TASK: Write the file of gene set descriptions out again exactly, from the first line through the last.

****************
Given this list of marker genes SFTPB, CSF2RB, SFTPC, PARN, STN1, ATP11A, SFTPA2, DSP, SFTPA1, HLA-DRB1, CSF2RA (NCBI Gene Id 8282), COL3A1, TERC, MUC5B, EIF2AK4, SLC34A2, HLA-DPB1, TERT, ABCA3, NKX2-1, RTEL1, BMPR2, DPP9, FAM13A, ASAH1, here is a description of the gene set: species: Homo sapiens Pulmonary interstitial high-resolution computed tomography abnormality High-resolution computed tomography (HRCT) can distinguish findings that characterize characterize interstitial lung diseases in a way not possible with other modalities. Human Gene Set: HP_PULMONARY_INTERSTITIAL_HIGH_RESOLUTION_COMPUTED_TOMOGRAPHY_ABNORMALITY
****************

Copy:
Given this list of marker genes SFTPB, CSF2RB, SFTPC, PARN, STN1, ATP11A, SFTPA2, DSP, SFTPA1, HLA-DRB1, CSF2RA (NCBI Gene Id 8282), COL3A1, TERC, MUC5B, EIF2AK4, SLC34A2, HLA-DPB1, TERT, ABCA3, NKX2-1, RTEL1, BMPR2, DPP9, FAM13A, ASAH1, here is a description of the gene set: species: Homo sapiens Pulmonary interstitial high-resolution computed tomography abnormality High-resolution computed tomography (HRCT) can distinguish findings that characterize characterize interstitial lung diseases in a way not possible with other modalities. Human Gene Set: HP_PULMONARY_INTERSTITIAL_HIGH_RESOLUTION_COMPUTED_TOMOGRAPHY_ABNORMALITY